The Art of an Adaptation

If you were to look at the films listed in cinema today and compare them to what was in theaters 20 or 30 years ago, one couldn’t fail to notice some names repeat themselves in droves.   

In the world we live in, remakes, adaptations and sequels have dominated cinema. With this rehash, I believe there should be a standard to making what can be considered a great adaptation.

1) Be a nod to fans and an introduction point to the everyday viewer

When a movie adaptation is announced, the reaction is either excitement or apprehension. Audience members who subscribe to the camps of avid or curious moviegoers or fans of the original work can go into a movie with different expectations.
With this split in audience, a film has two tasks to keep in mind: The film has to be enough of a nod to its fans to show that they respect the source material as well as an introductory point for the average moviegoer who would be unfamiliar with the source material.

In doing so, adaptations have to walk a line of expositing enough information without becoming muddled in exposition, info-dumping on viewers so much so that the film is too slow for the audience. Adaptations also shouldn’t be too focused on making the movie solely an action-packed visual spectacle to where it loses the source material’s base meaning, becoming style over substance.


This goes without saying, but casting for a movie can make or break the reception of a film. With current issues of whitewashing in films to fancasting expectations of characters not matching up to official casting, filmmakers can experience backlash if their films don’t meet this expectation even before their films are released.

Casting introduces another interesting juggle for filmmakers: to appeal to differing audience members with vast expectations of the adaptation or to go through with their own vision of the adaptation.

There have been cases where public outcry to casting choices have been proven wrong.

Heath Ledger as the Joker and Daniel Craig as James Bond were casting choices in the past that the public weren’t hot on, but once their respective films released, the argument could be made that these actors are the best portrayals of said characters.

Casting can be a gamble on whether it works out or not. Being aware of public perception as well as weighing the options of sticking to your guns and standing by your acting choices or appealing to what the public would want should be considered.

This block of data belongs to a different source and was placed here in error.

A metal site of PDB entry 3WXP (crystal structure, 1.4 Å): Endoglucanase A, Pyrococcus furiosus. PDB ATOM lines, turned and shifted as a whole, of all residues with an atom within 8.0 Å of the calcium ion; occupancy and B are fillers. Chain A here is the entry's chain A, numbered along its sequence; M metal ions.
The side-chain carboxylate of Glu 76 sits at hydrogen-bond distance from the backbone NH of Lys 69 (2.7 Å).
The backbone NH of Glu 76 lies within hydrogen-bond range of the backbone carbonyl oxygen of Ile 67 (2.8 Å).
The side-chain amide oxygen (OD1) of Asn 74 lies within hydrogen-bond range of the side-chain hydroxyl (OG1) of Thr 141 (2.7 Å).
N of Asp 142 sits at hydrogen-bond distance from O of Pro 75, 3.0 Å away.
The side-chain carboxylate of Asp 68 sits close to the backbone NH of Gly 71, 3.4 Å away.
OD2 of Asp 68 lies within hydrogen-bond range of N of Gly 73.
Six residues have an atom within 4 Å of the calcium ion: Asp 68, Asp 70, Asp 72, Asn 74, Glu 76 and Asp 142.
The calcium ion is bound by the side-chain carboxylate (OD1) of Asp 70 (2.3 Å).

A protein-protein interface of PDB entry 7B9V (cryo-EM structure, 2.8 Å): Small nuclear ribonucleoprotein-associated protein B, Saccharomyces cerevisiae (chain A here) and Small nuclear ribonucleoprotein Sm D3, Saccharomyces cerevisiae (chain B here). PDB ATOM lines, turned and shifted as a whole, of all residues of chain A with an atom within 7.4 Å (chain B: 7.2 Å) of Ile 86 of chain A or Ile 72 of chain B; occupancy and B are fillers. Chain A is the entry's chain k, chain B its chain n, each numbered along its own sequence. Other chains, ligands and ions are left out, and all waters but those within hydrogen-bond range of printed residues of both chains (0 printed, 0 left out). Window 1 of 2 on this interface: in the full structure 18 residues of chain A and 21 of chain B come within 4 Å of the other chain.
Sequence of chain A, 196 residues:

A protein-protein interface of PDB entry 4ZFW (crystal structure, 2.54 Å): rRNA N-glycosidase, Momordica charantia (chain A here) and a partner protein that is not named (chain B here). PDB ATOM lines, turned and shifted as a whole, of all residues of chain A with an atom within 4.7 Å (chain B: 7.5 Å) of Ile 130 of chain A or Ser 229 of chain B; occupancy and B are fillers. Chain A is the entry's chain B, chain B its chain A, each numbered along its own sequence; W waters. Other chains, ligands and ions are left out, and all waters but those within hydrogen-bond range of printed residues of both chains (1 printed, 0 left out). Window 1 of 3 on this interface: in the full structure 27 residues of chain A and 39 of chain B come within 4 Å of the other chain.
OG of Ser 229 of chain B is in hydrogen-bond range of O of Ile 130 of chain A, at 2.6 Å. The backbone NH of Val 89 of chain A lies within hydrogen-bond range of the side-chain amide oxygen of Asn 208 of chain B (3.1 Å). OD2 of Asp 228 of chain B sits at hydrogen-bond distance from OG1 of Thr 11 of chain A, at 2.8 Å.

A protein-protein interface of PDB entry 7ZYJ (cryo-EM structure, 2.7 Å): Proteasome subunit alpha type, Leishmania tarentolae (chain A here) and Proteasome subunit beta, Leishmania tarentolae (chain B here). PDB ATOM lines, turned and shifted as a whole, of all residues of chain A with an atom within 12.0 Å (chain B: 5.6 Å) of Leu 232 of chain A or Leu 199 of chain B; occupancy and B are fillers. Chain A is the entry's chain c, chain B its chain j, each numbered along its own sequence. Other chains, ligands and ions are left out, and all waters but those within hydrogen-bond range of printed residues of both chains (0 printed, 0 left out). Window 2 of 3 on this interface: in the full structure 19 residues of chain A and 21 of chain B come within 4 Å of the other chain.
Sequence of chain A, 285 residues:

3) Don’t be a cash-grab.

The film industry, perhaps ideally, is about the portrayal of the human condition. The industry is also about making money. When a big title is announced down the pipeline of upcoming films, the motivation behind production of the adaptation can be based on either or both aspects of the film industry.

When an adaptation is announced, there is the possibility that its production is a result of the namesake of the adaptation being a big draw for audiences. The film can appear mailed in and turn out to be mediocre or just bad.

Michael Bay’s adaptation of the Transformers franchise is the best example of what I’d consider a cash-grab. In an interview with MTV News coming off of the release of “Transformers: Age of Extinction,” Bay spoke on his relationship with the Transformers fans.

“They love to hate, and I don’t care; let them hate. They’re still going to see the movie! I think it’s good to get a little tension. Very good,” Bay said.

This frame of mind, an audience seeing a movie no matter the quality, is something that’s become present in film. When this pertains to making a good adaptation, I’d advise not following this line of thinking. Don’t go into making an adaptation because the source material’s namesake prints money.

4) Don’t be a carbon copy of the original.(Remain faithful to the original works, but take some risks)

Film adaptations are a special thing. Adaptations offer to portray a story through a different medium. Through lighting, camera techniques and casting, film adaptations shine.

A film adaptation gives opportunity to show parallels to its source material from how scenes are shot. Where a film shouldn’t entirely draw similarities to its source material is the plot.

For some, an adaptation that is a rehash of its source material put to film is solely what is to be expected. Because film has more to offer visually and as a storytelling mechanism, why limit yourself to the structure of the source material? Being a carbon copy of the source material is boring.

Experiment with different ways to tell the story. Whether that’s in the plot being told out of order or even diverting from the source material by raising questions, or issues that were left out of the source material. As long as the message isn’t lost in an adaptation, a film has free reign to explore different ways to tell a story.


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